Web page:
Closing the Door at the Ports
A flurry of money, research, and law aims to close a gap in the U.S. security net
ELIZABETH, N.J.It didn't take too long after September 11 for Chief Kevin McCabe, the official overseeing screening in the sprawling Port of New York/New Jersey complex here, to realize that his job was about to become a lot more stressful. Within months, he was handed an intelligence tip that a container on the way to the port held a so-called dirty bomb made with radioactive material. On the day it arrived, McCabe's team isolated it from 8,000 other container boxes, fed it through a radiation detection machine and an X-ray imager, and then punched holes in its roof to sample the air inside. "It was full of colorful Arabian carpets," McCabe says today, "and that was it." Still, he says officials were "only minutes away" from shutting down the massive port complex.
McCabe's job isn't getting any easier. Nothing's happened yet, but many security analysts believe the smuggling of a nuclear weapon into the United States through a seaport is a very real possibility. The country's 361 commercial ports, meanwhile, have gotten so little funding in the past five years that experts routinely call them the "soft underbelly" of America. In recent months, a flare-up of public indignation over foreign ownership of U.S. port terminals has sparked some major improvements, but further progress is by no means assured, and a host of vulnerabilities remain. With 95 percent of America's imports arriving by sea, there's a lot at stake. "Bomb a seaport," says Joe Curto, an executive vice president of the Maher Terminals here, "and you'll feel it in Iowa supermarkets two days later."
Searching. By any measure, the security challenge is daunting. About 11 million containers arrive by sea each year; U.S. Customs and Border Protection officials closely inspect fewer than 10 percent of them. There have been improvements, though. Prior to 9/11, McCabe says, "every single port was on its own" trying to decide which containers to scrutinize most thoroughly. Customs has since created an automated targeting program that checks the manifests of shipments headed to the United States for anomalies that tag them as "high risk." The Department of Homeland Security has also scooped up 305 radiation monitors once used to detect contaminated scrap metal; today they scan about 83 percent of cargo after it arrives. On a recent morning in Elizabeth, trucks loaded with fresh containers waited in line to exit Maher Terminals. "The only way to drive out," Curto says, "is through those [machines]."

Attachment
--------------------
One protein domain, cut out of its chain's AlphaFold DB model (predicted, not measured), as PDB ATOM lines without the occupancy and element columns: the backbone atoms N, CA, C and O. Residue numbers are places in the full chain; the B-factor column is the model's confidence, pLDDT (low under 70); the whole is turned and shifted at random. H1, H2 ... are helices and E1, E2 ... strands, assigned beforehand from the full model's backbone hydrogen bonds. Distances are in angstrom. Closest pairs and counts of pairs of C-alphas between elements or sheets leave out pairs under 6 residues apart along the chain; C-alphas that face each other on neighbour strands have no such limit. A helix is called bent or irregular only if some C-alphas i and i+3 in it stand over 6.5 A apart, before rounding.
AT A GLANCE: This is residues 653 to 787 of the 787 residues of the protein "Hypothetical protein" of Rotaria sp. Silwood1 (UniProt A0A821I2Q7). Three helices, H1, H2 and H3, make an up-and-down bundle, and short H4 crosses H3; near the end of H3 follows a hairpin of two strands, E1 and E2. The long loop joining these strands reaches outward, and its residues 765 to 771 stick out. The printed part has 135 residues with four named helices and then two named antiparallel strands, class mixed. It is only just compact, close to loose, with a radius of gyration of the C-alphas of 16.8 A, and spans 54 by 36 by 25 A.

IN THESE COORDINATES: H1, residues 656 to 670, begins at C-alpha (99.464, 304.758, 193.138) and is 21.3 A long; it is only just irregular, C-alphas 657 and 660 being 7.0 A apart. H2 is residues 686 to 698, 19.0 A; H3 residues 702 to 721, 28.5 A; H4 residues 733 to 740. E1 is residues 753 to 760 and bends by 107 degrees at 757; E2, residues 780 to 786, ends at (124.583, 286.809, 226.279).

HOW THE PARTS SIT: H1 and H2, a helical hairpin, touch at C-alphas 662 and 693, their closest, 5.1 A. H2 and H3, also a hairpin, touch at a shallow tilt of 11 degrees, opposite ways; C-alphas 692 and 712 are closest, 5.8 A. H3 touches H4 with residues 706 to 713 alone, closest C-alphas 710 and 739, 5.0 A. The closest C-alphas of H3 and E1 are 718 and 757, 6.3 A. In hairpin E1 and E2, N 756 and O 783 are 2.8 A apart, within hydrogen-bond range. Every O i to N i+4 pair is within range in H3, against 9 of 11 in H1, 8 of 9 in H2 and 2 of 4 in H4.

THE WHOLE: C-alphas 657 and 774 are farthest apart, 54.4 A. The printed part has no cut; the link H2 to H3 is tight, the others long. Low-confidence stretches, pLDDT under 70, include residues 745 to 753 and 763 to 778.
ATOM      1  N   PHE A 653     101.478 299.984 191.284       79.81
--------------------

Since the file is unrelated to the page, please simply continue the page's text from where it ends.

But "we're still pretty far from where we need to be," says Stephen Flynn, a port security expert with the Council on Foreign Relations. One reason: Major security initiatives are still in their infancy. A trusted-shipper programin which companies boost security in exchange for less customs scrutinyruns basically on the honor system. Overworked customs inspectors haven't visited about a third of the companies enjoying benefits, and Flynn says many inspectors "aren't exactly experts" in securing the dense network of factories, distribution centers, and couriers that can handle shipments. Staffing crunches have also undermined a separate program that places U.S. Customs officials in 48 foreign ports like Shanghai. A 2005 government study found that 28 percent of containers deemed risky enough for foreign inspections weren't even touched.